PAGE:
imaginations which a kingdom can not
buy. It was idle then to prate of
equality In birth. Dowered with a
magnificent physique, a queenly pres
ence anil a voice of great sweetness,
there are out of the millions of created
men, only perhaps a dozen with a gift
like hers. Stimulated by the singer's
Intoxicant, a multitude in the right
mood, Madame Nonllca sang like an
angel, and with as little effort. Two
hours' singing taxes the singing
mechanism of even the most powerful
throat and chest. Then .Madame sang
little love songs in French. German.
Spanish and Knglish. At the end, when
her task performed, with extra-human
grace and lightness, she might no
longer save her strength, she sang an
arliL from an Hungarian opera, full of
despair and rebellion. The multitude
which had begun to stir wjis quieted
and awed by this finally convincing
evidence of sovereignty.
Nordlca's hour of abdication is still
distant. In the faces of those she sings
to there Is no sign of the approach of a
n?w sovereign. It wfH come and the
past will he to her as a handful of
ashe?. Wliile she reigns I would that
th- wish of hr countrymen to hear
English lyrica from the lips of an
Ajnerlcan might be gratified. "I love
ytw" has the oo and o sounds of the
cooing dove. It is more musical than
"Ish Hebe diah" and even Germans pre
fer the English form to the Teutonic
phrase whose endings are effected by
mcslcal license. Nordlca undoubtedly
has the erudition so common to singers.
She can sing In ten languages, but we
would rather hear her in our own and
her own dear English. When she slng3
in English the clear, round, unhurried
syllables are delightful and help to a
comprehension of the mood of the com
position. Nordica's concert was an event of the
year so near its passing. The faith of
the group of business men who, so the
newspapers announced. Induced the
prima donna to come here was re
warded by a large audience and the
gratitude of two thousand people
toward the anonymous "group."
Love or Money
Prince Henry. Queen Wilhelmlna's
bridegroom, was sad on his wedding
day. The triumphant, glorified expres
sion of a bridegroom was lacking.
Since he slapped the Queen for refus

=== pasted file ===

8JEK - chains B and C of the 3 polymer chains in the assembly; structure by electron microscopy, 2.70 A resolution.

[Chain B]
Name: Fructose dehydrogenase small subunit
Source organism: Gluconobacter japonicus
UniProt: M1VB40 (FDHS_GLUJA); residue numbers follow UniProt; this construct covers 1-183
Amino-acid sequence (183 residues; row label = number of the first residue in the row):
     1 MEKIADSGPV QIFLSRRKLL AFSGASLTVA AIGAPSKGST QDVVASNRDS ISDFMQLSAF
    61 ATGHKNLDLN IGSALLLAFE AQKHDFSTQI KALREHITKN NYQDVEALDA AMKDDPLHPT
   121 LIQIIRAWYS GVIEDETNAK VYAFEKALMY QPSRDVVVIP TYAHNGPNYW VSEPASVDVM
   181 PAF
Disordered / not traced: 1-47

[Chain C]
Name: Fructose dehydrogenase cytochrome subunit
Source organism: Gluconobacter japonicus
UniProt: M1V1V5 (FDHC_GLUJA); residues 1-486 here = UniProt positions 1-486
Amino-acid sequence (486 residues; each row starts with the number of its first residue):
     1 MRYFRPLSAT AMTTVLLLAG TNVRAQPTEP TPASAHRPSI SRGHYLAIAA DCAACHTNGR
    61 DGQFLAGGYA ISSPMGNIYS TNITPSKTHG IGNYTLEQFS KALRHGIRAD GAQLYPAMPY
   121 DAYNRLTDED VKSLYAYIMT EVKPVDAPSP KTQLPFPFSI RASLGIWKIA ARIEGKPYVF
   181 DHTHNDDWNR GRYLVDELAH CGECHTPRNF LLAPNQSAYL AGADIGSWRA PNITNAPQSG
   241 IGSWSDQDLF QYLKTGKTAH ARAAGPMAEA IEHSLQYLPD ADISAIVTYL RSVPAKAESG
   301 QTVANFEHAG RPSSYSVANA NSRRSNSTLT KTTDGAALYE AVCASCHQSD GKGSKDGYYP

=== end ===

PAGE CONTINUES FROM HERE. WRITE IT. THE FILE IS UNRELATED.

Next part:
ing to pay his gambling debts and then
ran away to Prussia, his melancholy
mien on his wedding day is remem
bered and the gossips say that he did
not wish to marry Queen Wllhelmina.
but that Emperor William, the man
who arranges more matches and in
timidates more unwilling brides and
bridegrooms than any other man in
the world, told him he had to. At the
first trouble the Prince started im
mediately for William, perhaps In
order to be the first to tell the Em
peror that he was Just as unhappy as
he expected to be.
When the Dutch get mad they stay
mad. For slapping his vrouw when
eery patriotic Hollander was pray
ing for a male heir to the throne, the
Dutch have cast the silly and vi.ious
Prince Into outer darkness. Njt that
Dutchmen think a husband is not en
tirely within his rights and even his
duty when he slaps his wife, but Wil
helmlna is the sacred figure of the
state and there are times when even
a Dutchman should not strike his wife.
Henry, the Prussian, slapped Holland
when he slapped the Queen.
The virtuous Hollander, who has
vented his ill-nature many times by
kicking his wife, anathematizes Henry,
because he is a German and a for
eigner and has dared to assault their
Goddess of Liberty. As for Henry, he
is an impecunious younger son, with
precisely the current German contempt
of woman and determination to do his
best to keep her In her place. Queen
or peasant it is all the same to the
Prussian. She is a woman and bound
by the laws of nature and of Ood to
render her husband obedience. It is
the hereditary German custom to beat
wives who refuse to obey, and after
Henry married Wllhelmina he no
longer worried about his several mil
lion dollars worth of gambling debts.
He knew that if she refused to pay he
could beat her till she consented and
that all Germany would approve his
firmness. Knowing that conjugal dis
cipline was strictly sustained by
Dutchmen, he did not reckon upon the
storm of indignation which would fol
low his assault upon the Queen of Hol
land. But there is only one Queen and
a greater regard for the succession
should have Induced "this gallous
young hound" to postpone his asser
tion of a husband's Dutch rights and
European correspondents report that
through the intervention of Dowager
Queen Emma the quarrel has been ar-
DE. BEN'J. F. BAILEY.
Ch5ce. Zehrang Block. Residence 1313
C street Phones, ofiee 91s: resiiJ.fr.-e
67L Hours, 9 to 10 a. in.: 12tol2-.30- 2 to
4 ?. in. Erenins by appointment. oi.
daya, 12 to 1 p. in., and by appointment "
DR. J. B. TRICKEY.
OFFICE. 1035 O STEEET
Hours. 9 to 12 a. m.. 2to4p-
LOOS X. WEXTE. D. D. .
OFFICE, EOOJIS 28, 27, 1, BBOW.VELL
137 South Eleventh strtet.
Telephone, Ofice. 530
DR. RUTH 3L WOOD
612 SOUTH SIXTEENTH STEEET
Hours. 10 to 12 a. m.; 2 to 4 p m
M. B. Ketchcm, M D.. Phar.D.
Practice limited to EYE. EAR. NOSE
THEOAT, CATARRH, AND FITTING
SPECTACLES. Phone Mi.
Hours, 9 to 5; Sunday, 1 to 2:30
Rooms 313-314 Third Floor Eicharu
Block, Lincoln, Neb.
J. R. HAGGARD. II. D..
Office. 1100 O street Rooms 212, 213. 214.
Richards Block; Telephone 535.
Residence, 1310 G street; Telephone KS4
FAR J FaR GAPES
1 F8R eei2LARETTES
FfeJRS OF ALL KINDS
143 SO. TWELFTH STREET
Gets the best talent that can be secured
in placing his order for inide decora
tions for his houses. He desires the
best material used, and something that
will stand the wear and tear of the
tenant. My experience of twenty
eight years lias taught me how, when,
and where to use economy. My prices
are reasonable. Estimates cheerfully
2612 Q. Street. Phone 522.
First National Bank
OF LINCOLN, NEBRASKA
Surplus and Profits, . 54.255.08
S. H. Bukkham, A. J. Sawyer,
II. S. Feeeman, Cashier.
H. B. Evans, Frank Parks.
Ass't Cashier. Ass't Cashier.
United States Depository